As I have lamented in this space for years (most recently here), political winds in many cities are blowing in such a way as to favor the lawbreakers over the law-abiding. So-called “social-justice” prosecutors have taken it upon themselves to ignore laws and excuse or overlook behavior that in the past would have been punished, all in the name of some imagined but never realized benefit to society that might result from having criminals roaming the streets rather than locked safely behind bars.
Another symptom of this retreat from law enforcement is the emphasis on “de-escalation” in police work. There persists in the public imagination the notion that a lawbreaker, one who is actually to be placed in custody and charged with a crime, is entitled to an injury-free arrest regardless of his level of resistance, and that the use of force by the police, most especially deadly force, can only rarely be justified and is to be avoided.
“De-escalation” is all the rage in police training, extending its tentacles into police bureaucracies populated by people who spend their days in offices and face little risk of dealing with the consequences. This has had the unfortunate but not unpredictable result that some officers are reluctant to use force even when it is clearly called for. Last May, I wrote of a Los Angeles incident in which officers hesitated before shooting a man with a knife. It was that hesitation that allowed the suspect to take a hostage, who along with the suspect was killed when officers opened fire.
Last week, the LAPD released video of an officer-involved shooting that occurred in Nov. 2019. We can be grateful that the only injury was to the suspect, who was shot and killed, but it was merely good luck that an innocent bystander wasn’t harmed and that the officer wasn’t literally beheaded.
On Nov. 25, officers were dispatched to a report of a robbery that had occurred in Hollywood. The suspect, Nathaniel Pinnock, had used a machete to threaten employees at an auto parts store and was making his getaway on foot when officers attempted to stop him. Still armed with the machete, Pinnock ran into the parking lot of a nearby Chick-fil-A and approached the passenger’s side of a Lexus in the drive-through lane. Though several officers were now present, Pinnock was able to open the passenger door of the Lexus with the apparent aim of carjacking it. One officer deployed a Taser but it had no apparent effect on Pinnock. The Lexus driver got out and ran away, and Pinnock jumped into the driver’s seat and sped off in the car, making it a short distance before crashing into two police cars.
Pinnock got out of the Lexus holding the machete, at which time an officer fired at him with a beanbag shotgun and another shot him with a weapon that fires a 40-mm foam projectile. Pinnock appeared unfazed, and he ran east on Sunset Blvd., which at 11:20 on a Monday morning was busy with traffic.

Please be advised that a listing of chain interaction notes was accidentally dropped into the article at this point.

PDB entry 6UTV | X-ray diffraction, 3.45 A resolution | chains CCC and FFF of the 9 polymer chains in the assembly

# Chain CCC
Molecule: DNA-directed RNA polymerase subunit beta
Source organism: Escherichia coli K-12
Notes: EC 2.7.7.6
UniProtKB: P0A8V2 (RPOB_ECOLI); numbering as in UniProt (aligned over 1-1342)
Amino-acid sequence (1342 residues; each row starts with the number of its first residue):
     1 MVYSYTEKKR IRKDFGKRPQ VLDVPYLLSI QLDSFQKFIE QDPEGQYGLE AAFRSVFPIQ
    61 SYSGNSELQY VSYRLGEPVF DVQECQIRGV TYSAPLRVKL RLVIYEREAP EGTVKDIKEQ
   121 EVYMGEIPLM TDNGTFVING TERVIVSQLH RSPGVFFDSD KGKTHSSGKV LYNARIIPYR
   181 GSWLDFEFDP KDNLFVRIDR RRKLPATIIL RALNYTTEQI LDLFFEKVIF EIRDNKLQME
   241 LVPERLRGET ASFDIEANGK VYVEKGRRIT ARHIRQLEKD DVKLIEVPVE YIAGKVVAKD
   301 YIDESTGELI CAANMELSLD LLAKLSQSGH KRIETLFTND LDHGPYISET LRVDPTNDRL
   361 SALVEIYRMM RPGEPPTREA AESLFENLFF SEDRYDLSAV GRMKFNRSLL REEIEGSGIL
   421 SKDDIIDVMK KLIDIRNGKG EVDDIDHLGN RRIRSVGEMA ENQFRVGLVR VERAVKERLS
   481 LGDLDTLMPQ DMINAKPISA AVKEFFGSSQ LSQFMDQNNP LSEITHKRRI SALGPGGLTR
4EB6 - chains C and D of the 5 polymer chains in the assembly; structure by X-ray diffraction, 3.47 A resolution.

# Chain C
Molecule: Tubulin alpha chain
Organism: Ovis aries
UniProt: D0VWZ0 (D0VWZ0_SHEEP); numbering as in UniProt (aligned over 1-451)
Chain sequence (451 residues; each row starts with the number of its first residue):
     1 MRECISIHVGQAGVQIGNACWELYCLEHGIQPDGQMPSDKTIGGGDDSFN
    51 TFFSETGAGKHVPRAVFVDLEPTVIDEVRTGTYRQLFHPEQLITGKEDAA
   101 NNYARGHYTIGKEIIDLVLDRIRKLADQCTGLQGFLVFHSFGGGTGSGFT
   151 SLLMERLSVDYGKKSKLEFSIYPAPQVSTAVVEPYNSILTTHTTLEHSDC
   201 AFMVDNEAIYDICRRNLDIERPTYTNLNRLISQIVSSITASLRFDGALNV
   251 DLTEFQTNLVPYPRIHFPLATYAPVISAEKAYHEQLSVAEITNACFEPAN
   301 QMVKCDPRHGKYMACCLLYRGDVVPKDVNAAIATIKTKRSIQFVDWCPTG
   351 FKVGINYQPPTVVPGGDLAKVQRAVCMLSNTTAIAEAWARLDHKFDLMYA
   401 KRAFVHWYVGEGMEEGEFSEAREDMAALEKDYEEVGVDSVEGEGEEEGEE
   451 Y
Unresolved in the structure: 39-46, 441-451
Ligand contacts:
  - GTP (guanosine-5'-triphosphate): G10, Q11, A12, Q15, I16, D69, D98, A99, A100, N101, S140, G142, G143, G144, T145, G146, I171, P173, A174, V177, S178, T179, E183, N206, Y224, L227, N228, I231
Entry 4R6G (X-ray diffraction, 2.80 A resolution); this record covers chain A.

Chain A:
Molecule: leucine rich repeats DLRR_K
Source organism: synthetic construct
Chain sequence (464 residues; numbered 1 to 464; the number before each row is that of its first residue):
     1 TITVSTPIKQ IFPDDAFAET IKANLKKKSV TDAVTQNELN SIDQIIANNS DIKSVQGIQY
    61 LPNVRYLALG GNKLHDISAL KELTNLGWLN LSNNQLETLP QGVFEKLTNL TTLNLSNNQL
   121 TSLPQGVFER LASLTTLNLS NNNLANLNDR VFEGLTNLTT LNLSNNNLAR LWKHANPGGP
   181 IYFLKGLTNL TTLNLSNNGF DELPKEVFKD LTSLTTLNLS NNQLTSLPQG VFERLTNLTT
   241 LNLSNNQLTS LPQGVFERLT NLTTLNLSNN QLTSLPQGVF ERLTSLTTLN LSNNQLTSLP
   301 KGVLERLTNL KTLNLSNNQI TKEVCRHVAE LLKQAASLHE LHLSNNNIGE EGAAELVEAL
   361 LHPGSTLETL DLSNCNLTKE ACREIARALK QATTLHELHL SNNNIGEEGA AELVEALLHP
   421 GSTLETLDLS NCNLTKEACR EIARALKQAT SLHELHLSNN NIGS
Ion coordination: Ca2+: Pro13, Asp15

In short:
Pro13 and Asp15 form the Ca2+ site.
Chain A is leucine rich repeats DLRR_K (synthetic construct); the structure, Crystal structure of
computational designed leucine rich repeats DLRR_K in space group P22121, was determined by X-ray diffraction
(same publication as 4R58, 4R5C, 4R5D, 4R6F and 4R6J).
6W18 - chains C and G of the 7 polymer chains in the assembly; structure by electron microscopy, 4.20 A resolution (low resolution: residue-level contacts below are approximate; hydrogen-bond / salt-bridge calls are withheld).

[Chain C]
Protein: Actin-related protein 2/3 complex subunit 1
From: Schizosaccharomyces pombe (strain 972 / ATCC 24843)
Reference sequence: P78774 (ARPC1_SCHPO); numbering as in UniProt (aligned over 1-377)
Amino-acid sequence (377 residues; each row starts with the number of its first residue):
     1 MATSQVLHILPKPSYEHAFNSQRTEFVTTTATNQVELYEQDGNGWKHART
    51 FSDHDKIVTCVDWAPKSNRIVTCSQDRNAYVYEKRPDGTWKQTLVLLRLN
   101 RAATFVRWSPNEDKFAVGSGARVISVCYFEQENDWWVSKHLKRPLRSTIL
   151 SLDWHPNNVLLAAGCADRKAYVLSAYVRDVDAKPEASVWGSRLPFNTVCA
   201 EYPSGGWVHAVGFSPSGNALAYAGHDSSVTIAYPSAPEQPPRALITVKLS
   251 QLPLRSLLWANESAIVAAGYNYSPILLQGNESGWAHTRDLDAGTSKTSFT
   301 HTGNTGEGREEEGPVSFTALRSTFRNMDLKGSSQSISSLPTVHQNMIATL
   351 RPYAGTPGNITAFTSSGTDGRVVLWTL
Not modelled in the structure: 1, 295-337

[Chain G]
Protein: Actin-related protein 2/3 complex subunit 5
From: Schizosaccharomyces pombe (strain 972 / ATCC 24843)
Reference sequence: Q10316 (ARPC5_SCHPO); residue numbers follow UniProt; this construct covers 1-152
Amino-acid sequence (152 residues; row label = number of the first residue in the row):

After a short foot chase, Pinnock suddenly turned around and advanced on one of the pursuing officers, who wisely transitioned from his 40-mm foam-projectile launcher to his handgun. As this officer shouted, “Don’t do it!” Pinnock ran toward him wielding the machete as if intending to attack. The officer fired several times, and though Pinnock was struck by bullets he continued to advance, chasing the officer to the middle of the street. The officer fell, and it appeared Pinnock was poised to deliver what surely could have been a fatal blow with the machete. Pinnock was again struck by gunfire and fell to the ground next to the officer. Pinnock later died at a hospital.
No written narrative of the incident can convey its seriousness or describe how close the officer came to a violent, bloody end. I encourage you to watch the video linked above and consider how harrowing it was for that officer as he fell to the ground. And the Lexus driver, too, escaped what could have been a deadly attack when Pinnock moved to escape in the car.
It is worth noting that of the several police officers seen in the various videos, only a handful of them seem determined to stop Pinnock while the others appear content to watch things unfold. Indeed, two officers can be seen running in the opposite direction as Pinnock flees down Sunset after crashing the Lexus. We may give them the benefit of the doubt by speculating they were returning to their car, in which they would join the chase, but even if that’s the case it remains that they left the pursuing officers to approach Pinnock on their own, nearly resulting in the death of one of them.
But even among those officers who took action, none was willing to shoot Pinnock until he came frighteningly close to killing one of them. I would argue shooting Pinnock as he was carjacking the Lexus would have been justifiable and indeed the prudent decision. Failing that, when Pinnock crashed the Lexus and the less-lethal weapons were ineffective, deadly force was clearly called for. As it happened, Pinnock was able to run down a busy street where any number of pedestrians and motorists were exposed to the danger he presented. Yes, in the end, it was only Pinnock who was injured, but it might easily have been otherwise.
I hope this incident will be widely discussed in the LAPD and elsewhere, and that the lesson is driven home to officers that “de-escalation,” while often desirable, is not an end unto itself. Sometimes, as in this incident, deadly force is the only real option. To pretend otherwise will get someone killed.